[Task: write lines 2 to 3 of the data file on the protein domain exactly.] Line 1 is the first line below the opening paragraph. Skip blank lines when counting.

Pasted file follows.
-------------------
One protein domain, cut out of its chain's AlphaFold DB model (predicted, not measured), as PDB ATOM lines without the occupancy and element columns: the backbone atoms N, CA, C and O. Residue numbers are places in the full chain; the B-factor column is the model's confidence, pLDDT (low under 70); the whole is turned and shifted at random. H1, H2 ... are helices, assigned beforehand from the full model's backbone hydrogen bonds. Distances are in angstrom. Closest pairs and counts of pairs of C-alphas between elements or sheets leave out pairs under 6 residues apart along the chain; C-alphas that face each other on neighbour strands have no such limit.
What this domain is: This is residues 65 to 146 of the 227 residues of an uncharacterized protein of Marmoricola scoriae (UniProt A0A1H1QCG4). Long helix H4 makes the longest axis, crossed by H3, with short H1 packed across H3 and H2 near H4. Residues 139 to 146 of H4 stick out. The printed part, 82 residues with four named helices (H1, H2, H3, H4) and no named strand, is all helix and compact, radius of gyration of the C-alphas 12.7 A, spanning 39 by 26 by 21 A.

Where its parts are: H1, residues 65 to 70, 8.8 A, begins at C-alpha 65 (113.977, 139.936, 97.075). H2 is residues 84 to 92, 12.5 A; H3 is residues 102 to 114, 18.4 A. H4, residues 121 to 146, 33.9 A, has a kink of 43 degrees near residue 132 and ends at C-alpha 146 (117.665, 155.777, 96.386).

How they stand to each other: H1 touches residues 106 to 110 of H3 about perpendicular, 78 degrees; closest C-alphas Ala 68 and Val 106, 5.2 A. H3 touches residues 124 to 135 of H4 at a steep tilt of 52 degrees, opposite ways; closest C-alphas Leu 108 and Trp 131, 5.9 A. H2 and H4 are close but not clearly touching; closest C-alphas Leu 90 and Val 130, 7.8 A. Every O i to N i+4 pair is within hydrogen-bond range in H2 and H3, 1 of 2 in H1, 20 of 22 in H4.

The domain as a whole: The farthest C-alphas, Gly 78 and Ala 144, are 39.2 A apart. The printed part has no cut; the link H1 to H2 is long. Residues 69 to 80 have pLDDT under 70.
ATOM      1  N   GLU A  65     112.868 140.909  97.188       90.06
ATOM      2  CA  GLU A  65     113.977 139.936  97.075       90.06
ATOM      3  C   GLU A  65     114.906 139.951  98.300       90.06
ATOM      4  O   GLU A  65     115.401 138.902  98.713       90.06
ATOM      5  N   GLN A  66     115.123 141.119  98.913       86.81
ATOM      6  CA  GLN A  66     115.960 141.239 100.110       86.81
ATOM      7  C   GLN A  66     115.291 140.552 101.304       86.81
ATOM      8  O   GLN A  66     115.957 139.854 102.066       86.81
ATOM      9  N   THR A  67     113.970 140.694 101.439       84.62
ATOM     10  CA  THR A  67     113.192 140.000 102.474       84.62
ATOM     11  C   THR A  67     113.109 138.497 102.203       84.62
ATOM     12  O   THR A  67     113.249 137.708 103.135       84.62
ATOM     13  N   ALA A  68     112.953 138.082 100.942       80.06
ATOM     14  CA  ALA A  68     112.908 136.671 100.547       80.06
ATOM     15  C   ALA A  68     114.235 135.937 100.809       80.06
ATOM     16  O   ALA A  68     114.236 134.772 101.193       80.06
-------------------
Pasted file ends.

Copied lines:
Where its parts are: H1, residues 65 to 70, 8.8 A, begins at C-alpha 65 (113.977, 139.936, 97.075). H2 is residues 84 to 92, 12.5 A; H3 is residues 102 to 114, 18.4 A. H4, residues 121 to 146, 33.9 A, has a kink of 43 degrees near residue 132 and ends at C-alpha 146 (117.665, 155.777, 96.386).

How they stand to each other: H1 touches residues 106 to 110 of H3 about perpendicular, 78 degrees; closest C-alphas Ala 68 and Val 106, 5.2 A. H3 touches residues 124 to 135 of H4 at a steep tilt of 52 degrees, opposite ways; closest C-alphas Leu 108 and Trp 131, 5.9 A. H2 and H4 are close but not clearly touching; closest C-alphas Leu 90 and Val 130, 7.8 A. Every O i to N i+4 pair is within hydrogen-bond range in H2 and H3, 1 of 2 in H1, 20 of 22 in H4.